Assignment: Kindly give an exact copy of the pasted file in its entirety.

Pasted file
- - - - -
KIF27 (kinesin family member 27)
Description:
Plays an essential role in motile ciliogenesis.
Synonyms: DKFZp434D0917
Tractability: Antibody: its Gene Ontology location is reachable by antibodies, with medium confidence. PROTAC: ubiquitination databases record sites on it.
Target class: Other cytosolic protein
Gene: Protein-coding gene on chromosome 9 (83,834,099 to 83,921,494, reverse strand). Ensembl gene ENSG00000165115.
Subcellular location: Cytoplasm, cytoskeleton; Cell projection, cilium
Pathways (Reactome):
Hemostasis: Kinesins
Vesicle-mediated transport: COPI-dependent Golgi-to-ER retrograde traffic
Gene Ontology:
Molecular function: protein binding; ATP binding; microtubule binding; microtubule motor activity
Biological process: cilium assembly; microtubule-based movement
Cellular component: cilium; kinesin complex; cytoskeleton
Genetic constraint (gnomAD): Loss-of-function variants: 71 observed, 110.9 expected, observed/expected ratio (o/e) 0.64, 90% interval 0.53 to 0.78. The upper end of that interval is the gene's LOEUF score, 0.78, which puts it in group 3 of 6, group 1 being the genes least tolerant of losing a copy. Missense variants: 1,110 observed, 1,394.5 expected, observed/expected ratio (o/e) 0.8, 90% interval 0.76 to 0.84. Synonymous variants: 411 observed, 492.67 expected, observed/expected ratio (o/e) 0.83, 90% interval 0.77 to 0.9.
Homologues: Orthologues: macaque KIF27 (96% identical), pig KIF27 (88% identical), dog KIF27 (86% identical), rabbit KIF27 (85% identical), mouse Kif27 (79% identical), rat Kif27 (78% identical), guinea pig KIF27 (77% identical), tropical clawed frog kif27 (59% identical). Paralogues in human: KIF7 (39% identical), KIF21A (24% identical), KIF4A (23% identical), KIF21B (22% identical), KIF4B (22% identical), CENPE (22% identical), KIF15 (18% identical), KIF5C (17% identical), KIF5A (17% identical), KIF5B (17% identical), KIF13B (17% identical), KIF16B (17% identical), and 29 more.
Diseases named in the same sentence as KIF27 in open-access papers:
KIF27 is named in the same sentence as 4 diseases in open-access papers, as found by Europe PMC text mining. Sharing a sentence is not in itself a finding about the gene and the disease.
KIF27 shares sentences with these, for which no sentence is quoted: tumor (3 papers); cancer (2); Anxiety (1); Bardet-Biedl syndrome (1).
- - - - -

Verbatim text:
KIF27 (kinesin family member 27)
Description:
Plays an essential role in motile ciliogenesis.
Synonyms: DKFZp434D0917
Tractability: Antibody: its Gene Ontology location is reachable by antibodies, with medium confidence. PROTAC: ubiquitination databases record sites on it.
Target class: Other cytosolic protein
Gene: Protein-coding gene on chromosome 9 (83,834,099 to 83,921,494, reverse strand). Ensembl gene ENSG00000165115.
Subcellular location: Cytoplasm, cytoskeleton; Cell projection, cilium
Pathways (Reactome):
Hemostasis: Kinesins
Vesicle-mediated transport: COPI-dependent Golgi-to-ER retrograde traffic
Gene Ontology:
Molecular function: protein binding; ATP binding; microtubule binding; microtubule motor activity
Biological process: cilium assembly; microtubule-based movement
Cellular component: cilium; kinesin complex; cytoskeleton
Genetic constraint (gnomAD): Loss-of-function variants: 71 observed, 110.9 expected, observed/expected ratio (o/e) 0.64, 90% interval 0.53 to 0.78. The upper end of that interval is the gene's LOEUF score, 0.78, which puts it in group 3 of 6, group 1 being the genes least tolerant of losing a copy. Missense variants: 1,110 observed, 1,394.5 expected, observed/expected ratio (o/e) 0.8, 90% interval 0.76 to 0.84. Synonymous variants: 411 observed, 492.67 expected, observed/expected ratio (o/e) 0.83, 90% interval 0.77 to 0.9.
Homologues: Orthologues: macaque KIF27 (96% identical), pig KIF27 (88% identical), dog KIF27 (86% identical), rabbit KIF27 (85% identical), mouse Kif27 (79% identical), rat Kif27 (78% identical), guinea pig KIF27 (77% identical), tropical clawed frog kif27 (59% identical). Paralogues in human: KIF7 (39% identical), KIF21A (24% identical), KIF4A (23% identical), KIF21B (22% identical), KIF4B (22% identical), CENPE (22% identical), KIF15 (18% identical), KIF5C (17% identical), KIF5A (17% identical), KIF5B (17% identical), KIF13B (17% identical), KIF16B (17% identical), and 29 more.
Diseases named in the same sentence as KIF27 in open-access papers:
KIF27 is named in the same sentence as 4 diseases in open-access papers, as found by Europe PMC text mining. Sharing a sentence is not in itself a finding about the gene and the disease.
KIF27 shares sentences with these, for which no sentence is quoted: tumor (3 papers); cancer (2); Anxiety (1); Bardet-Biedl syndrome (1).